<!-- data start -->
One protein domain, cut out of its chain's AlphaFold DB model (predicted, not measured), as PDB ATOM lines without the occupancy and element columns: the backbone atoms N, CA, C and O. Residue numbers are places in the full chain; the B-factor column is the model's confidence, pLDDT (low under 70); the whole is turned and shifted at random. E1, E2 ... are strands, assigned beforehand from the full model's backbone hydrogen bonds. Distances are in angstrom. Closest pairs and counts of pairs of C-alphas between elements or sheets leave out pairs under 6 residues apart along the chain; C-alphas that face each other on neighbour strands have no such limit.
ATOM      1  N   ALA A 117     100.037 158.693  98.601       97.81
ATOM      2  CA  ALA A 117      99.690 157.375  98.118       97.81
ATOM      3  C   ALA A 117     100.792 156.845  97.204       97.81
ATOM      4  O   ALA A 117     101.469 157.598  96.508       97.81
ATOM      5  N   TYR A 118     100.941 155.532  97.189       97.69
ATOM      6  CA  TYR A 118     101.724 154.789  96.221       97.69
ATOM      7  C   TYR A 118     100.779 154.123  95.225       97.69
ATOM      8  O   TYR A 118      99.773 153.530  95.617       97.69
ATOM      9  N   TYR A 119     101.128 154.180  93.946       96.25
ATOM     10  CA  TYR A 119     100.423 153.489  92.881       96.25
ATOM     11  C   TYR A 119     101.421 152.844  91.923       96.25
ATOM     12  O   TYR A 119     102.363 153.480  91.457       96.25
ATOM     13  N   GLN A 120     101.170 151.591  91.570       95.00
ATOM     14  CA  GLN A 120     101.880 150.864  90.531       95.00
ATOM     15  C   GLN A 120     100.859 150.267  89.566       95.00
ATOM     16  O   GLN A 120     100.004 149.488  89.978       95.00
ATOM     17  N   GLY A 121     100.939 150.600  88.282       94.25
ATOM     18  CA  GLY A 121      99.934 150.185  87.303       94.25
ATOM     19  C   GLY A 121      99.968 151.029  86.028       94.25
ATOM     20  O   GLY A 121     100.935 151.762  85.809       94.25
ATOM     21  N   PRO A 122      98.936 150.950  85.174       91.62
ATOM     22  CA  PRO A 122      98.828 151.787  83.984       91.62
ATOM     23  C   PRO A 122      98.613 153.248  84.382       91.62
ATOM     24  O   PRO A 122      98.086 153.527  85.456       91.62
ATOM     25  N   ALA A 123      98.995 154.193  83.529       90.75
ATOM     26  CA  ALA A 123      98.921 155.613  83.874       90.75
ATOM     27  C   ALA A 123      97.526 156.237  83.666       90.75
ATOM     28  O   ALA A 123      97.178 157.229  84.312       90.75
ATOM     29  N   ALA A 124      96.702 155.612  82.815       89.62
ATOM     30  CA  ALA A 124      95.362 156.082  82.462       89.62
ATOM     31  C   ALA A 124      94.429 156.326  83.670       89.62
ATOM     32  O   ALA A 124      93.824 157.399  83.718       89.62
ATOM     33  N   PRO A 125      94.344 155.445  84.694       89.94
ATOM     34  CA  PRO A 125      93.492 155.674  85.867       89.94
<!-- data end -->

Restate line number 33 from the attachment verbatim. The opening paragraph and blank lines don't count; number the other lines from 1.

ATOM     33  N   PRO A 125      94.344 155.445  84.694       89.94